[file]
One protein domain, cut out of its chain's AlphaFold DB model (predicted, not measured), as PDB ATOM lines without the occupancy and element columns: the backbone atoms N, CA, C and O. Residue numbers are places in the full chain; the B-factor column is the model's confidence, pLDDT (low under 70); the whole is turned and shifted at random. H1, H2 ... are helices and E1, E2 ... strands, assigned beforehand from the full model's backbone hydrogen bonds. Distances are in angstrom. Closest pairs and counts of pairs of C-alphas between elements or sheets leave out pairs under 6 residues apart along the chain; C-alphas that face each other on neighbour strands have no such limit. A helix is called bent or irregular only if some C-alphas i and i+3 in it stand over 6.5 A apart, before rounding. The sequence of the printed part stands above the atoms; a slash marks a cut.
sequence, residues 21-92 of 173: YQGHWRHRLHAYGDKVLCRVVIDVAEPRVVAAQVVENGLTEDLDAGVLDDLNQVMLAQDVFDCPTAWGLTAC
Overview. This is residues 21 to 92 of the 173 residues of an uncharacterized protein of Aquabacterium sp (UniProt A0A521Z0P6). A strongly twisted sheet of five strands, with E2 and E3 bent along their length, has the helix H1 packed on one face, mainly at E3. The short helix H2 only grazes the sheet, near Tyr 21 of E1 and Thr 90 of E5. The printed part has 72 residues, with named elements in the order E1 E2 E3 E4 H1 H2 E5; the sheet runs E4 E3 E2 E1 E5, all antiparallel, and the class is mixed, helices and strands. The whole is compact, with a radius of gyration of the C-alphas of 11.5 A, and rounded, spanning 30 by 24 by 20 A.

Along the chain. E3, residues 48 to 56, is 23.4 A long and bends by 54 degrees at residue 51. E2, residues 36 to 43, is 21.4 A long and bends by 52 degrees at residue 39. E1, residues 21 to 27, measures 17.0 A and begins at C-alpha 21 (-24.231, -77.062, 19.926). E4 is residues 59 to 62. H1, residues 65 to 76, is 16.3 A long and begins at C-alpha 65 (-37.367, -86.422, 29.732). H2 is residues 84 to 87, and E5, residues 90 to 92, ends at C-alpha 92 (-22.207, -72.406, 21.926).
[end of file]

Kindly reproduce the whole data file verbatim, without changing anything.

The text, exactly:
One protein domain, cut out of its chain's AlphaFold DB model (predicted, not measured), as PDB ATOM lines without the occupancy and element columns: the backbone atoms N, CA, C and O. Residue numbers are places in the full chain; the B-factor column is the model's confidence, pLDDT (low under 70); the whole is turned and shifted at random. H1, H2 ... are helices and E1, E2 ... strands, assigned beforehand from the full model's backbone hydrogen bonds. Distances are in angstrom. Closest pairs and counts of pairs of C-alphas between elements or sheets leave out pairs under 6 residues apart along the chain; C-alphas that face each other on neighbour strands have no such limit. A helix is called bent or irregular only if some C-alphas i and i+3 in it stand over 6.5 A apart, before rounding. The sequence of the printed part stands above the atoms; a slash marks a cut.
sequence, residues 21-92 of 173: YQGHWRHRLHAYGDKVLCRVVIDVAEPRVVAAQVVENGLTEDLDAGVLDDLNQVMLAQDVFDCPTAWGLTAC
Overview. This is residues 21 to 92 of the 173 residues of an uncharacterized protein of Aquabacterium sp (UniProt A0A521Z0P6). A strongly twisted sheet of five strands, with E2 and E3 bent along their length, has the helix H1 packed on one face, mainly at E3. The short helix H2 only grazes the sheet, near Tyr 21 of E1 and Thr 90 of E5. The printed part has 72 residues, with named elements in the order E1 E2 E3 E4 H1 H2 E5; the sheet runs E4 E3 E2 E1 E5, all antiparallel, and the class is mixed, helices and strands. The whole is compact, with a radius of gyration of the C-alphas of 11.5 A, and rounded, spanning 30 by 24 by 20 A.

Along the chain. E3, residues 48 to 56, is 23.4 A long and bends by 54 degrees at residue 51. E2, residues 36 to 43, is 21.4 A long and bends by 52 degrees at residue 39. E1, residues 21 to 27, measures 17.0 A and begins at C-alpha 21 (-24.231, -77.062, 19.926). E4 is residues 59 to 62. H1, residues 65 to 76, is 16.3 A long and begins at C-alpha 65 (-37.367, -86.422, 29.732). H2 is residues 84 to 87, and E5, residues 90 to 92, ends at C-alpha 92 (-22.207, -72.406, 21.926).